USA v. John Dewey

Filing 920100326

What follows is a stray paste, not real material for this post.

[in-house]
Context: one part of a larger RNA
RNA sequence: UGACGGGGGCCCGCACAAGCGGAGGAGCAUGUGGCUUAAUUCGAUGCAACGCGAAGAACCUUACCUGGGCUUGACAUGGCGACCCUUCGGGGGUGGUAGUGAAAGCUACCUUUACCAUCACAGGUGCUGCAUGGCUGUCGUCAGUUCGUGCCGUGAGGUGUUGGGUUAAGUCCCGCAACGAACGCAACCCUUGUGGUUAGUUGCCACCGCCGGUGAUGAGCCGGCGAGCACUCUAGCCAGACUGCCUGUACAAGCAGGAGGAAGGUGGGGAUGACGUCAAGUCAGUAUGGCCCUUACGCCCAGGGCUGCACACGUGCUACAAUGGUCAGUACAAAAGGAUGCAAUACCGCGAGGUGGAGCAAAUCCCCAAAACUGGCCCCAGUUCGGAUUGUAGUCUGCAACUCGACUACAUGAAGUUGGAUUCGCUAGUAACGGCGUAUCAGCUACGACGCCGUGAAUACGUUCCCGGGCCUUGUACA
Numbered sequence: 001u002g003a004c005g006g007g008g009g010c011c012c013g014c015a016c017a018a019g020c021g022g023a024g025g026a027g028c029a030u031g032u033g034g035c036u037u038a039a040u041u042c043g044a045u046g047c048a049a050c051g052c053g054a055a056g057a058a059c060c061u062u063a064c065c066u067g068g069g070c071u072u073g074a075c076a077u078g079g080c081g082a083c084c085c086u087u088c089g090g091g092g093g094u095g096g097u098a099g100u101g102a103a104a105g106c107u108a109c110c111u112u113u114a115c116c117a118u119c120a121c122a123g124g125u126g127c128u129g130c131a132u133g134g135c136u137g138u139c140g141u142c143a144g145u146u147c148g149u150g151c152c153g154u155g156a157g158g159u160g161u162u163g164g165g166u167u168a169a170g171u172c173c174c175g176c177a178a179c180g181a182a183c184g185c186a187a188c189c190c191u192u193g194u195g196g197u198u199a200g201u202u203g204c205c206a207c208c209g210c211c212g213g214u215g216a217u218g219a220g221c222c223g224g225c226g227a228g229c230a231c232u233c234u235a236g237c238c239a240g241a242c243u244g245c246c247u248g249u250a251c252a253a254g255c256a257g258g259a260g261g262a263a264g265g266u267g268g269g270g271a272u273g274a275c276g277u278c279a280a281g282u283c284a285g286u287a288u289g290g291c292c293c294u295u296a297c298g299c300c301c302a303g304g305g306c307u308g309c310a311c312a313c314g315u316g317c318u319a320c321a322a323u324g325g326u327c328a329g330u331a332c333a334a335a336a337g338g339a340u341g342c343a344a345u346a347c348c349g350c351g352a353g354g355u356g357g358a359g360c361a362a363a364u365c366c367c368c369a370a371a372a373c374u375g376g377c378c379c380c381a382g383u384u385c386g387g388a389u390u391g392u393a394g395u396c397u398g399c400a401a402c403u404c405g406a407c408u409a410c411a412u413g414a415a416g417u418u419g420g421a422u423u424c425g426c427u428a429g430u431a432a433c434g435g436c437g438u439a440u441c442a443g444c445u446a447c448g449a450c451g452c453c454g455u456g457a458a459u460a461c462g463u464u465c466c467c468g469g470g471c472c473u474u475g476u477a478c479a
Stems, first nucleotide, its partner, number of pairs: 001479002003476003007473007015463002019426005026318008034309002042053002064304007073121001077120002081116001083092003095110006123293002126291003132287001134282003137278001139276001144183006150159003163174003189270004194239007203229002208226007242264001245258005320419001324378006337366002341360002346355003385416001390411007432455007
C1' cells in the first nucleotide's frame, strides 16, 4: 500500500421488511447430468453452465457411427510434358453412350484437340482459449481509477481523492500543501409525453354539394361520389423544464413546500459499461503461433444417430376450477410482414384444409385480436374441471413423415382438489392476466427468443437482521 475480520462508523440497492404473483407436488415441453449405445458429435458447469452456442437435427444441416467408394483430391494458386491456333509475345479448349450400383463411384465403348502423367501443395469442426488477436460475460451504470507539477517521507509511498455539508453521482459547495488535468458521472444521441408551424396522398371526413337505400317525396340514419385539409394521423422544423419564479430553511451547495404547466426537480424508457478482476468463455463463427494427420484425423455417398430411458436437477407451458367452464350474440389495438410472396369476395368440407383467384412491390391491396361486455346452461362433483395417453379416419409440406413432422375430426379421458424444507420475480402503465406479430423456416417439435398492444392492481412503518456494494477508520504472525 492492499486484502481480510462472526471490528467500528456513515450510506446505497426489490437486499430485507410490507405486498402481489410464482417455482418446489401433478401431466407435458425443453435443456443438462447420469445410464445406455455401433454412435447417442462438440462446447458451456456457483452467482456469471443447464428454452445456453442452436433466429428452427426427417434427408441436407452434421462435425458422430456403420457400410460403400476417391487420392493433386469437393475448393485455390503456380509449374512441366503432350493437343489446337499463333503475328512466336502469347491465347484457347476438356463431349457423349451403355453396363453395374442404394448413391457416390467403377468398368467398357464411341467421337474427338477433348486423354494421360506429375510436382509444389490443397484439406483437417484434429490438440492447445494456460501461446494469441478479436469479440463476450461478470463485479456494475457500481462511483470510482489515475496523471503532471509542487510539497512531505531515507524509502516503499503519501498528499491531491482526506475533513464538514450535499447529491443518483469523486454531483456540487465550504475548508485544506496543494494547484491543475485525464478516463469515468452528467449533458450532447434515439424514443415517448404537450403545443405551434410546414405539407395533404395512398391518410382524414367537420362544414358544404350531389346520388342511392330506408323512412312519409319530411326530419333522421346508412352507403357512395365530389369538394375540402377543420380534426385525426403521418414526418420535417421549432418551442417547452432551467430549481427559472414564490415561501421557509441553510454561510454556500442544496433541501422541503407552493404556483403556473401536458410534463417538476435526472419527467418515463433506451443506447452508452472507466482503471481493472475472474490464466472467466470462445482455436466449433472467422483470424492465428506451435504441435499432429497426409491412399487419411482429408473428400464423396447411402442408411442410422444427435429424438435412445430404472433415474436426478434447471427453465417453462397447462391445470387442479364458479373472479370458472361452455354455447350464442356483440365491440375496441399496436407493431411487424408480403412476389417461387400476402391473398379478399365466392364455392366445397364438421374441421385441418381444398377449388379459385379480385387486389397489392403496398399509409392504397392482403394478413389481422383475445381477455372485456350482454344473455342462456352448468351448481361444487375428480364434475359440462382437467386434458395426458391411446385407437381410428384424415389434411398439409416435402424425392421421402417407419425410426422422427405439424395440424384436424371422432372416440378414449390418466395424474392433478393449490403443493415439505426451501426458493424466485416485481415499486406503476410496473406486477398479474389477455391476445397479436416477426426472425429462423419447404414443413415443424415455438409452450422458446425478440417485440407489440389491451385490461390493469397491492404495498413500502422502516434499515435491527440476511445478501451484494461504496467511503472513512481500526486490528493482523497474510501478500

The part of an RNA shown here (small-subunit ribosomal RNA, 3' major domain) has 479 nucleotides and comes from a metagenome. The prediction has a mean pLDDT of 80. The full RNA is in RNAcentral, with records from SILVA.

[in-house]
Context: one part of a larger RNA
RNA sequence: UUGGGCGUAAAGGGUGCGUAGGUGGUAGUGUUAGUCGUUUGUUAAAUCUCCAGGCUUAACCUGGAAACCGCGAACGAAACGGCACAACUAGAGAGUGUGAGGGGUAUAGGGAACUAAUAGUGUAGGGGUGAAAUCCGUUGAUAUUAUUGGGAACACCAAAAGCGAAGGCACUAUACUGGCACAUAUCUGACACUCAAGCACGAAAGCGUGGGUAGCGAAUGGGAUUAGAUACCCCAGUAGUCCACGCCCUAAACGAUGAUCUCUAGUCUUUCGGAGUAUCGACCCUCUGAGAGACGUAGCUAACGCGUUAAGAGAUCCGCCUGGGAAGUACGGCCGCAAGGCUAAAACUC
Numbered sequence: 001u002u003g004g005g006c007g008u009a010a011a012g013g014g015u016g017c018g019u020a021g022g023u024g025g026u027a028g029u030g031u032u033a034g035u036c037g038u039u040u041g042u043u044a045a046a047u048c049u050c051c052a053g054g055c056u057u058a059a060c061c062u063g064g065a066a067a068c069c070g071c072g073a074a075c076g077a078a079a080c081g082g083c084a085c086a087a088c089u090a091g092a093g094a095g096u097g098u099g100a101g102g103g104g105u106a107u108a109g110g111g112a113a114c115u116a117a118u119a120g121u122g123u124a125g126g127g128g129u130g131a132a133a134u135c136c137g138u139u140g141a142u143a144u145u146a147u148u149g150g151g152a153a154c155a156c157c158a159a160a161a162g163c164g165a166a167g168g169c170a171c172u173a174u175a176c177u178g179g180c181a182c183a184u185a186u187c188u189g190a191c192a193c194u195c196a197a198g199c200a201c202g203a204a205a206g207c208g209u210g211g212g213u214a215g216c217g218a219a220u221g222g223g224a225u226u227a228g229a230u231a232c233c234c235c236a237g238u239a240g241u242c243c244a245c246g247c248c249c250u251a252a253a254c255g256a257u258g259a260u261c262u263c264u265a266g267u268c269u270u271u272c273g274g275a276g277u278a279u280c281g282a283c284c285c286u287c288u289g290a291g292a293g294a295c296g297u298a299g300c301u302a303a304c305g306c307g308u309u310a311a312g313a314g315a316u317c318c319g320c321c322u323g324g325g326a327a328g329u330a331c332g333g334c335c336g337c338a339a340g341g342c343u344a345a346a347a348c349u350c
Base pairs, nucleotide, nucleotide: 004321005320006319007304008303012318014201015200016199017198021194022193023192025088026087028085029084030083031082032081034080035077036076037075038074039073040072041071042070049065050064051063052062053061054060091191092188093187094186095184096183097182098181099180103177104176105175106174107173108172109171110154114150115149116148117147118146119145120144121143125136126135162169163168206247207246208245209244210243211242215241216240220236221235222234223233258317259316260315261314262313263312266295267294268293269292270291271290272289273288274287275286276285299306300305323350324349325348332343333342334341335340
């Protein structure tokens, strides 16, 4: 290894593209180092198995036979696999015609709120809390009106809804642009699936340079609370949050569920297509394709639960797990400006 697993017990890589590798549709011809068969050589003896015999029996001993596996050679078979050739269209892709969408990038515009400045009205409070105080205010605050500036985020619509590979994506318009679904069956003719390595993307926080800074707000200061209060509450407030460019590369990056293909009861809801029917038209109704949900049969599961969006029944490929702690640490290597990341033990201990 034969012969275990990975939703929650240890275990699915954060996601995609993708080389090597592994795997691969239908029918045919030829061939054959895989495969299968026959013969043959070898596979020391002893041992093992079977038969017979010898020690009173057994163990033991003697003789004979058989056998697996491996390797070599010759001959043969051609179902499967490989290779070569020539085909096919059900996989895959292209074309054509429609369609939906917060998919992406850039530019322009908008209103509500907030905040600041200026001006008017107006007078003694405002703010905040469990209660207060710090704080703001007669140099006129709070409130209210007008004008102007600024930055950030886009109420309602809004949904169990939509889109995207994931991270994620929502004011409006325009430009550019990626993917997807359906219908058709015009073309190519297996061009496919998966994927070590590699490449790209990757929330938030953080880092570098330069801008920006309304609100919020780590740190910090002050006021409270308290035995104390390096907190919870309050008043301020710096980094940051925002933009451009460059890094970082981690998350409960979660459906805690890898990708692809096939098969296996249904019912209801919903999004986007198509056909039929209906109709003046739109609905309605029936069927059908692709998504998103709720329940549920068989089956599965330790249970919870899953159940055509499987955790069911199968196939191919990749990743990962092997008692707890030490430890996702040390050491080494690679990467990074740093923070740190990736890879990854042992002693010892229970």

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FOR PUBLICATION UNITED STATES COURT OF APPEALS FOR THE NINTH CIRCUIT UNITED STATES OF AMERICA, Plaintiff-Appellee, v. JOHN P. DEWEY, Defendant-Appellant. No. 08-30450 D.C. No. 4:08-cr-00076SEH-1 OPINION Appeal from the United States District Court for the District of Montana Sam E. Haddon, District Judge, Presiding Argued and Submitted January 13, 2010--Seattle, Washington Filed March 26, 2010 Before: Andrew J. Kleinfeld and Richard C. Tallman, Circuit Judges, and Benjamin Hale Settle,* District Judge. Opinion by Judge Settle *The Honorable Benjamin Hale Settle, United States District Judge for the Western District of Washington, sitting by designation. 4875 4878 UNITED STATES v. DEWEY COUNSEL Mark D. Meyer, Great Falls, Montana, for the defendantappellant. Joseph E. Thaggard, United States Attorney's Office, Helena, Montana; Leif M. Johnson (argued), United States Attorney's Office, Billings, Montana, for the plaintiff-appellee. OPINION SETTLE, District Judge: This matter involves challenges to a career offender sentence enhancement. As part of a plea agreement, DefendantAppellant John P. Dewey ("Dewey") pleaded guilty to participating in a conspiracy to distribute methamphetamine. The district court sentenced Dewey using the Sentencing Guidelines and applied the career offender enhancement based on Dewey's criminal history. Dewey timely appealed. Dewey contends (1) his trial counsel was ineffective; (2) the trial court erred in sentencing him as a career offender; (3) the trial UNITED STATES v. DEWEY 4879 court imposed an unreasonable sentence; and (4) the trial court erred in not treating a letter personally written by Dewey to the district court as a motion for withdrawal of guilty plea. We review the matter pursuant to our authority under 28 U.S.C. 1291. We decline to review Dewey's ineffective assistance claim because, without a fully developed record, it is not properly before the Court on direct appeal, and we affirm the trial court's other rulings on these issues. I. FACTS AND PROCEDURAL HISTORY Dewey is from Great Falls, Montana. In his adult life, Dewey committed several crimes. The following summarizes Dewey's criminal history: 1. 2. 3. 4. 5. 6. 7. 1988, misdemeanor negligent endangerment 1990, criminal sale of dangerous drugs (two separate felony offenses) 1990, forgery (felony) 1995, assault 1996, assault, unlawful restraint, and criminal mischief 2003, misdemeanor theft 2003, operating a clandestine laboratory (felony) In 1990, Dewey pleaded guilty to two counts of the criminal sale of dangerous drugs. For each count, he was sentenced to fifteen years in prison, with five years of that sentence suspended. The sentences were set to run concurrently. In 1996, while on parole from those offenses, Dewey was convicted of misdemeanor assault. As a result of the assault conviction, the court revoked the five years that had been suspended from his 4880 UNITED STATES v. DEWEY 1990 sentence. Thus, he was re-incarcerated in 1996 for his 1990 felony drug conviction. While on parole, Dewey committed the instant offense. Beginning in January 2008, Dewey made several sales of methamphetamine to a confidential informant. On June 4, 2008, the Grand Jury for the District of Montana indicted Dewey on one count for conspiring with his live-in girlfriend, Sharon Olson ("Olson"), to distribute methamphetamine, which violated 21 U.S.C. 841(a)(1) and 846. On June 12, 2008, Dewey entered a plea of not guilty to this crime. On August 1, 2008, Plaintiff-Appellee (the "Government") filed an Information which provided Dewey with notice of its intent to seek a career offender sentence enhancement based on Dewey's prior felony drug trafficking offenses. On August 7, 2008, Dewey entered into a plea agreement with the Government pursuant to Federal Rule of Criminal Procedure 11(c)(1)(B). The plea agreement expressly provided that (1) the court is not obligated to accept or follow the recommendations made by the Government, and that (2) the Defendant understands the charge to which he will plead guilty carries a maximum penalty of thirty years imprisonment and a $2,000,000 fine, pursuant to 21 U.S.C. 841(b)(1)(C) and 851. On August 13, 2008, Dewey appeared in district court for a change of plea hearing. The court first determined that Dewey was competent to proceed with the hearing. Next, the court engaged Dewey in a colloquy that thoroughly detailed the change of plea proceeding, how Dewey's sentence would be determined, and the rights to which Dewey was entitled as part of the process. Dewey confirmed that he understood the indictment, the charge against him, and the potential career offender sentence he faced for his crime. The court informed Dewey that it would calculate an applicable Guideline sentence range for the offense of conviction, that this Guideline UNITED STATES v. DEWEY 4881 range was not binding on the court, and that it served only as a starting point for consideration of an appropriate sentence. The court further explained to Dewey that, in determining what sentence to impose, it would consider a host of other factors that are spelled out in 18 U.S.C. 3553(a). Dewey confirmed he understood how sentencing would work in his case. The court also informed Dewey that should it decide to depart from the recommended sentence, such a decision could not be used to form the basis for seeking to withdraw a guilty plea. Dewey affirmed that he was clear about this point. At the close of the change of plea hearing, Dewey entered a plea of guilty. The court accepted Dewey's plea, adjudged him guilty, and informed him that a presentence report would be provided before sentencing. The Presentence Report ("PSR") included Dewey's written admission of guilt to the conspiracy charge and determined that Dewey had a base offense level of 20, since he was responsible for distributing at least 20--but less than 30-- grams of methamphetamine. However, because of Dewey's prior felony convictions, his offense level was increased to 34. In exchange for Dewey's guilty plea, the Government recommended a three-level downward adjustment for his acceptance of responsibility, resulting in an offense level of 31. The PSR concluded that Dewey qualified as a career offender. The probation officer then determined that the Guidelines projected a sentence of imprisonment with a range of 188 to 235 months. Dewey objected to being classified as a career offender, arguing that his 1990 drug trafficking convictions had occurred more than fifteen years before the current charge and could not, therefore, be used to calculate his offender score. The probation officer rejected this argument noting that Dewey's suspended sentence was revoked and as part of that revocation he was sentenced to five years custody, which occurred well within the fifteen-year limit. As a result, the 4882 UNITED STATES v. DEWEY probation officer concluded that this fact triggered the career offender enhancement. On October 27, 2008, against the advice of his lawyer, Dewey personally wrote a letter to the district court stating that he would never have signed the plea agreement if he knew he would be sentenced as a career offender. He claimed that his attorney, Mr. Obie, assured him that his sentencing range would not exceed five years. He also complained that Mr. Obie had done nothing to prevent him from being designated a career offender. In his letter, Dewey asked the court to set aside or vacate the sentencing, or, at the very least, to appoint him new counsel willing to challenge the issue.1 Following this letter, Dewey's attorney moved to withdraw as Dewey's counsel on the basis that they had "irreconcilable differences." The district court held an ex parte hearing on the motion to withdraw as counsel. The court expressly stated that a motion to withdraw Dewey's guilty plea was not before the court. Ultimately, the court determined Dewey was simply dissatisfied with being classified as a career offender and denied Mr. Obie's motion to withdraw. Mr. Obie remained Dewey's counsel throughout the proceedings below. At the close of the ex parte hearing, the court urged Dewey and Mr. Obie to fully discuss Dewey's case and to be prepared for sentencing as scheduled. On November 17, 2008, Dewey's sentencing hearing was held, and the court classified Dewey as a career offender. The court concluded that Dewey's prior felony drug convictions qualified as predicate offenses for classifying Dewey as a career offender and calculated the advisory Sentencing Guideline at 188 to 235 months. Although Dewey's October 27, 2008, letter requested the court to "set aside or vacate the sentencing," the court did not sentence him until November 17, 2008. We interpret Dewey's letter to be a request to stop the sentencing process pending his request for new counsel. 1 UNITED STATES v. DEWEY 4883 Before sentencing Dewey, the district court informed him that it determined Dewey's sentence after considering the PSR, Dewey's statements, his counsel's statements, witness statements, opposing counsel's statements, the full record, and the totality of the circumstances. The court acknowledged it was obligated to impose a sentence that is not greater than necessary to meet the sentencing law and to meet the goals of the sentencing program, and stated it had considered the factors found in 18 U.S.C. 3553(a). Ultimately, the court sentenced Dewey to 224 months imprisonment and 6 years supervised release. Dewey timely appealed. II. A. DISCUSSION Ineffective Assistance of Counsel We generally do not review challenges to the effectiveness of defense counsel on direct appeal. United States v. Jeronimo, 398 F.3d 1149, 1155 (9th Cir. 2005); United States v. McKenna, 327 F.3d 830, 845 (9th Cir. 2003). On the present record we are unable to determine with reasonable certainty "what counsel did, why it was done, and what, if any, prejudice resulted." United States v. Laughlin, 933 F.2d 786, 788-89 (9th Cir. 1991). Thus, Dewey's ineffective assistance of counsel claim is not properly before us. United States v. Anderson, 850 F.2d 563, 565 n.1 (9th Cir. 1988). However, Dewey is not foreclosed from bringing this claim in a habeas proceeding pursuant to 28 U.S.C. 2255. B. Career Offender Status Dewey next argues that the district court erred in sentencing him as a career offender. We review the district court's factual findings during sentencing for clear error and its interpretation of the Sentencing Guidelines de novo. United States v. Alexander, 287 F.3d 811, 818 (9th Cir. 2002). A district court's application of the Sentencing Guidelines to the facts of a case are reviewed for abuse of discretion. Id. 4884 UNITED STATES v. DEWEY [1] A district court may sentence a defendant as a career offender when: (1) the defendant was at least eighteen years old at the time the defendant committed the instant offense of conviction; (2) the instant offense of conviction is a felony that is either a crime of violence or a controlled substance offense; and (3) the defendant has at least two prior felony convictions of either a crime of violence or a controlled substance offense. U.S.S.G. 4B1.1. Dewey concedes that the first two elements are satisfied in his case and that his 2003 felony conviction for operating a clandestine laboratory should count as one of the two required predicate offenses. However, Dewey argues that his 1990 felony conviction for the criminal sale of dangerous drugs (ADC-90-155) is too stale to be counted as the second qualifying predicate offense. If the 1990 conviction is counted, the trial court properly classified Dewey as a career offender. [2] The applicable time period for counting prior felony convictions is set out in Section 4A1.2(e) of the federal Sentencing Guidelines, which provides in pertinent part: (1) Any prior sentence of imprisonment exceeding one year and one month that was imposed within fifteen years of the defendant's commencement of the instant offense is counted. Also count any prior sentence of imprisonment exceeding one year and one month, whenever imposed, that resulted in the defendant being incarcerated during any part of such fifteen-year period. (2) Any other prior sentence that was imposed within ten years of the defendant's commencement of the instant offense is counted. UNITED STATES v. DEWEY 4885 (3) Any prior sentence not within the time periods specified above is not counted. Therefore, to count Dewey's 1990 felony conviction, the sentence he received must meet the requirements set out in 4A1.2(e)(1) or (2). [3] In 1990, Dewey was sentenced to fifteen years in prison for the criminal sale of dangerous drugs. Thus, his 1990 conviction was for a controlled substance offense, and resulted in a sentence of imprisonment exceeding one year and one month. The suspended portion of Dewey's 1990 sentence was imposed in 1996, following his misdemeanor assault conviction, and Dewey was incarcerated. Thus, even though the sentence was imposed in 1990, more than fifteen years before his present drug offense, he was incarcerated for that 1990 controlled substance offense within fifteen years of committing the instant offense. The guidelines address the counting of a sentence in cases like this one, where a prior sentence is suspended and then later revoked. U.S.S.G. 4A1.2(k)(2)(B)2 explains that: Revocation of probation . . . may affect the time period under which certain sentences are counted as provided in 4A1.2(d)(2) and (e). For the purposes of determining the applicable time period, use the following: (i) in the case of an adult term of imprisonment totaling more than one year and one month, the date of last release from incarceration on such sentence (see 4A1.2(e)(1)); . . . (iii) in any other case, the date of the original sentence (see 4A1.2(d)(2)(B) and (e)(2)). The commentary to the career offender provisions directs the district court to refer to 4A1.2 when it computes criminal history for purposes of determining whether a defendant qualifies as a career offender. See U.S.S.G. 4B1.2, application note 3. 2 4886 UNITED STATES v. DEWEY [4] The provision's plain language provides that, to qualify as a career offender predicate offense, the sentence term must exceed one year and one month; it does not require any particular length of actual incarceration. See U.S.S.G. 4A1.2(k)(2)(B); see also U.S.S.G. 4A1.2(b), comment n.2 (sentence pronounced, not time served, is relevant to career offender designation); United States v. Romary, 246 F.3d 339, 343 n.3 (4th Cir. 2001) (applying a similar analysis). For sentences that exceed one year and one month, the guideline directs us to look to "the date of last release from incarceration on such sentence" to determine whether any period of incarceration for that sentence occurred within fifteen years of the instant offense. Because Dewey's 1990 sentence was greater than one year and one month, and his date of last release from prison on that sentence was within the fifteenyear period, the trial court did not err in concluding that Dewey qualified as a career offender. C. Unreasonable Sentence Dewey contends that the district court imposed an unreasonable sentence. We review criminal sentences for reasonableness. United States v. Booker, 543 U.S. 220, 260-62 (2005). Our review for reasonableness is a review for an abuse of discretion. Gall v. United States, 552 U.S. 38, 51 (2007). We first ensure that the sentence is procedurally sound, and then review the sentence for substantive reasonableness under an abuse of discretion standard. Id. 1. Procedural Error in Sentencing [5] In Gall, the Court described instances of "significant procedural error, such as failing to calculate (or improperly calculating) the Guidelines range, treating the Guidelines as mandatory, failing to consider the 3553(a) factors, selecting a sentence based on clearly erroneous facts, or failing to adequately explain the chosen sentence . . . ." Id. UNITED STATES v. DEWEY 4887 [6] Here, similar to the facts in Gall, the district court "correctly calculated the applicable Guidelines range, allowed both parties to present arguments as to what they believed the appropriate sentence should be, considered all of the [18 U.S.C.] 3553(a) factors, and thoroughly documented [its] reasoning," and did not regard the Guidelines as mandatory. Id. Therefore, we conclude that Dewey's sentencing was procedurally sound. 2. Substantive Error in Sentencing [7] The substantive component relates to the length of the sentence. See United States v. Hamilton, 510 F.3d 1209, 1217-18 (10th Cir. 2007), cert. denied, ___ U.S. ___, 128 S. Ct. 1922 (2008). The Hamilton court noted, "In evaluating the substantive reasonableness of a sentence, we ask whether the length of the sentence is reasonable considering the statutory factors delineated in 18 U.S.C. 3553(a)." Id. With respect to the factors in 3553(a), we have recently stated that: [A]ppellate courts must give due deference to the district court's decision that the 3553(a) factors, on a whole, justify the extent of the variance. This deference is required because the sentencing judge is in a superior position to find facts and judge their import under 3553(a) in the individual case. The judge sees and hears the evidence, makes credibility determinations, has full knowledge of the facts and gains insights not conveyed by the record. The sentencing judge has access to, and greater familiarity with, the individual case and the individual defendant before him than the Commission or the appeals court. Moreover, district courts have an institutional advantage over appellate courts in making these sorts of determinations, especially as they see so many more Guidelines sentences than appellate courts do. In arriving at a sentence, a district court need not expressly state how each of the 3553(a) 4888 UNITED STATES v. DEWEY factors influenced its decision: the district court need not tick off each of the 3553(a) factors to show that it has considered them. Instead, appellate courts assume that district judges know the law and understand their obligation to consider all of the 3553(a) factors, not just the Guidelines. United States v. Autery, 555 F.3d 864, 872-73 (9th Cir. 2009) (internal citations and quotations omitted). "Nevertheless, we may reverse if, upon reviewing the record, we have a definite and firm conviction that the district court committed a clear error of judgment in the conclusion it reached upon weighing the relevant factors." United States v. Amezcua-Vasquez, 567 F.3d 1050, 1055 (9th Cir. 2009). To support his position that the district court imposed an unreasonable sentence, Dewey reviews the mandate of 3553(a). For example, Dewey discusses that post Booker, sentencing courts must (1) impose a sentence no greater than necessary, (2) broaden consideration of the factors set out in 3553(a), and (3) must not accord the Guideline calculation greater weight than the other 3553(a) factors. Though Dewey correctly sets out the requirements upon which a district court judge's sentence is reviewed for substantive reasonableness, he does not point out or suggest that the district court failed to account for the relevant factors. [8] Dewey essentially makes two arguments to support his contention that the sentence he received was unreasonable. First, Dewey claims that he is not a "major dealer," and the sentence imposed was more appropriate for what a "major dealer" would receive. However, he does not cite any authority to support his position that career offender designation is reserved for "major dealers." The district court, in discussing Dewey's criminal history, noted that the instant offense was Dewey's third felony drug trafficking offense. Therefore, Dewey's within-guideline sentence cannot be deemed unrea- UNITED STATES v. DEWEY 4889 sonable when his prior felony offenses bring him within the Guidelines as a career offender. Second, Dewey argues that his sentence is unreasonable in light of the sentence his co-conspirator, Olson, received. 18 U.S.C. 3553(a)(6) directs sentencing courts to consider the need to avoid unwarranted sentence disparities among defendants with similar records who have been found guilty of similar conduct. Though Dewey cites this section, he does not attempt to establish that Olson's criminal record was similar to his. Therefore, this claim is without merit, and we conclude the district court did not abuse its discretion in imposing Dewey's reasonable sentence. D. Withdrawal of Guilty Plea Finally, Dewey contends the district court erred when it did not treat his letter to the court, which pertained to his being dissatisfied with Mr. Obie's assistance, as a motion to withdraw his guilty plea. [9] To begin with, "[t]he Defendant has no `right' to withdraw his plea." United States v. Rubalcaba, 811 F.2d 491, 493 (9th Cir. 1987). "If a motion for withdrawal of a plea of guilty . . . is made before sentence is imposed . . . the court may permit withdrawal of the plea upon a showing by the defendant of any fair and just reason." Id. (citing Fed. R. Crim. P. 11(d)(2)(B), formerly 32(d) (emphasis added)). The fair-andjust standard requires a district court to vacate the guilty plea when it is "shown to have been unfairly obtained or given through ignorance, fear or inadvertence." Rubalcaba, 811 F.2d at 493. [10] At the ex parte hearing, the district court noted that no motion to withdraw Dewey's plea was before it. Moreover, at the close of the ex parte hearing on the motion to withdraw as counsel, the court recommended to both Mr. Obie and Dewey that they talk fully and freely between themselves to 4890 UNITED STATES v. DEWEY whatever extent they thought necessary and appropriate to be prepared to go forward with sentencing. This statement by the court to Mr. Obie and Dewey served as an implicit invitation for them to file a formal motion to withdraw Dewey's plea of guilty should they deem such a motion necessary. No such motion was filed. We hold that no error occurred when the trial court did not treat Dewey's letter as a motion to withdraw his guilty plea. To the extent this issue is connected to Dewey's ineffective assistance of counsel claim, again, Dewey is not foreclosed from raising such a claim in a 2255 hearing. III. CONCLUSION We decline to review Dewey's ineffective assistance of counsel claim. We affirm the trial court's other rulings. AFFIRMED.